The OEEC and the EPU
At the end of the Second World War, the United Nations (UN), whose founding Charter was signed in San Francisco in June 1945, provided aid in various ways to the European countries ruined by the war. Europe was facing serious food shortages and was obliged to keep rationing systems in place after the war. But this programme was haphazard and would not have much impact on the economy of the countries of Europe. Intra-European trade was hindered by a lack of foreign exchange and required an international authority capable of effectively organising trade worldwide. The United States, whose interests lay in promoting such trade in order to increase its own exports, decided to help the European economy via a large-scale structural recovery programme. The United States wanted to protect American prosperity and stave off the threat of national overproduction. But the United States’ desire to give Europe massive economic aid was also politically motivated. The fear of communist expansion in Western Europe during the Cold War was undoubtedly a decisive factor, as important as the conquest of new markets. The Americans therefore decided to fight poverty and hunger in Europe, factors which, they felt, encouraged the spread of communism.
In a speech made on 5 June 1947 at Harvard University in Cambridge, Massachusetts, the US Secretary of State, George C. Marshall, proposed the granting of economic and financial assistance to all the countries of Europe, subject to closer European cooperation. This was the Marshall Plan or the European Recovery Program (ERP). Ultimately, 16 countries signed up to the Marshall Plan: Austria, Belgium, Denmark (with the Faroe Islands and Greenland), France, Greece, Iceland, Ireland, Italy (and San Marino), Luxembourg, the Netherlands, Norway, Portugal (with Madeira and the Azores), Sweden, Switzerland (with Liechtenstein), Turkey and the United Kingdom. They immediately set up a Committee of European Economic Cooperation (CEEC) which drew up a report establishing the priorities for the European economy. But the Americans insisted that these countries should control the management and distribution of the funds themselves. The CEEC therefore set up a permanent agency for this purpose.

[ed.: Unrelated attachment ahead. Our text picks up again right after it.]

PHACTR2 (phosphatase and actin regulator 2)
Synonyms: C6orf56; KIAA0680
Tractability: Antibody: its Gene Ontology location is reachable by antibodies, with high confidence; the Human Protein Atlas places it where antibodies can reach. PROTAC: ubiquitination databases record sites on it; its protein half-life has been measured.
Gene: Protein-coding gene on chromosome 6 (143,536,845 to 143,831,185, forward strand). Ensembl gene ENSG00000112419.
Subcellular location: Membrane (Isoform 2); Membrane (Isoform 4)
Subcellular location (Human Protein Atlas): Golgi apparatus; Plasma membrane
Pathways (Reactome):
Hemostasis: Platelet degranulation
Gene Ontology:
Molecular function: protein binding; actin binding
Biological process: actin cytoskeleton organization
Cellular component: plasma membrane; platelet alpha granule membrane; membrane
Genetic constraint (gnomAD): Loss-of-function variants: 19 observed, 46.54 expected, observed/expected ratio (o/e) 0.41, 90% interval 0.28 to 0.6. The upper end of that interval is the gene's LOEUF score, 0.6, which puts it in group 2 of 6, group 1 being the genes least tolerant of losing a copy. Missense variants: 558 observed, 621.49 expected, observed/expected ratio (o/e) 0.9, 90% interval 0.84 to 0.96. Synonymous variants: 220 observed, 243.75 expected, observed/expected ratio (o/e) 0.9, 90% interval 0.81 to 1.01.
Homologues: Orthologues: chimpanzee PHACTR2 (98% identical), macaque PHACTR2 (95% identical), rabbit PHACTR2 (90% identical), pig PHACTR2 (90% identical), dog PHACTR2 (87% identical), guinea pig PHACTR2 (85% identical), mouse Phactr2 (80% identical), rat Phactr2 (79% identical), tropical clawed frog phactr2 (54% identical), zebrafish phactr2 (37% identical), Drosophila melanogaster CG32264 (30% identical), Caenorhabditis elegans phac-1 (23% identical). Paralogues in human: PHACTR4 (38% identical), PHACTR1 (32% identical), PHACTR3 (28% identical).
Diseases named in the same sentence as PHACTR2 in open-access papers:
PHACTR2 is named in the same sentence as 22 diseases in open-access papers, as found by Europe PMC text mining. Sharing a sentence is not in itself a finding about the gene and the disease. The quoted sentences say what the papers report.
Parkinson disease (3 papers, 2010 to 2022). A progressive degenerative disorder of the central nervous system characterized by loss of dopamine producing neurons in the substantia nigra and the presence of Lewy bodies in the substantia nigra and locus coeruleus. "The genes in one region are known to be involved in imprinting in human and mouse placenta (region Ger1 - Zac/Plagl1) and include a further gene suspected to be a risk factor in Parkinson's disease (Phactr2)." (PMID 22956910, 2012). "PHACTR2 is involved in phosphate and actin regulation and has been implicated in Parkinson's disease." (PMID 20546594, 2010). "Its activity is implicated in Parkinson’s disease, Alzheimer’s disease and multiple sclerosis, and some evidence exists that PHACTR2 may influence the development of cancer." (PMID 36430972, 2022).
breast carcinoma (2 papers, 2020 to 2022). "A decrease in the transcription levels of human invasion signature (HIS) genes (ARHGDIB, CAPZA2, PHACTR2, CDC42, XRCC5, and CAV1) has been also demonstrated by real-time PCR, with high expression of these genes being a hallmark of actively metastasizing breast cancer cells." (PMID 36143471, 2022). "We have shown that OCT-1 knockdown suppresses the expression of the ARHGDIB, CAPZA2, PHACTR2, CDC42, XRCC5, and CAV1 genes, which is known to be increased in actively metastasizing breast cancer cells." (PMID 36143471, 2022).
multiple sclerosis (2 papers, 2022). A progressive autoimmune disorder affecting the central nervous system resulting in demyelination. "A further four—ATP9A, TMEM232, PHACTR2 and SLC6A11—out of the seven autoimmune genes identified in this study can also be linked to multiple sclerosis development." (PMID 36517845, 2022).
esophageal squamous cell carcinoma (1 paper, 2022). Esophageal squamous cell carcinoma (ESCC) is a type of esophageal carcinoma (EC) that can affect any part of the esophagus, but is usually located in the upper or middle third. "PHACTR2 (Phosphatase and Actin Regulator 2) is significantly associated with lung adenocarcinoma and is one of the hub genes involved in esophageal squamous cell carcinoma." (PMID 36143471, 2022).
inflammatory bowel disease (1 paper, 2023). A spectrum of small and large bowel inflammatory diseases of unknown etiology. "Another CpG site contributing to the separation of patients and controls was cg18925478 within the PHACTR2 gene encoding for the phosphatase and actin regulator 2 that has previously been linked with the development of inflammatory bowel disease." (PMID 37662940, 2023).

On 16 April 1948, in Paris, the 16 countries signed a Convention to establish the Organisation for European Economic Cooperation (OEEC). West Germany and the territory of Trieste joined in 1949. The colonies and overseas territories of the OEEC countries were represented by their parent state, and the United States and Canada, even though they did not belong to the Organisation, were also involved in its work. The OEEC was therefore a de facto worldwide organisation.
In 1948, the OEEC negotiated a multilateral agreement on intra-European payments. That was followed, in 1949, by a trade liberalisation scheme. From July 1950 to December 1958, a European Payments Union (EPU) restored the convertibility of European currencies and removed quantitative trade restrictions. The OEEC also promoted economic productivity in Europe via the European Agency for Productivity that it set up in 1953 to study and disseminate technical advances in the industrial sector. As an initial umbrella organisation for European democratic countries with a free market economy, the OEEC was in fact an important forerunner of a united Europe. It remained, however, an organisation for intergovernmental cooperation that was unable to create a customs union.
In 1960, when the United States and Canada joined, it became the Organisation for Economic Cooperation and Development (OECD), which later expanded even further.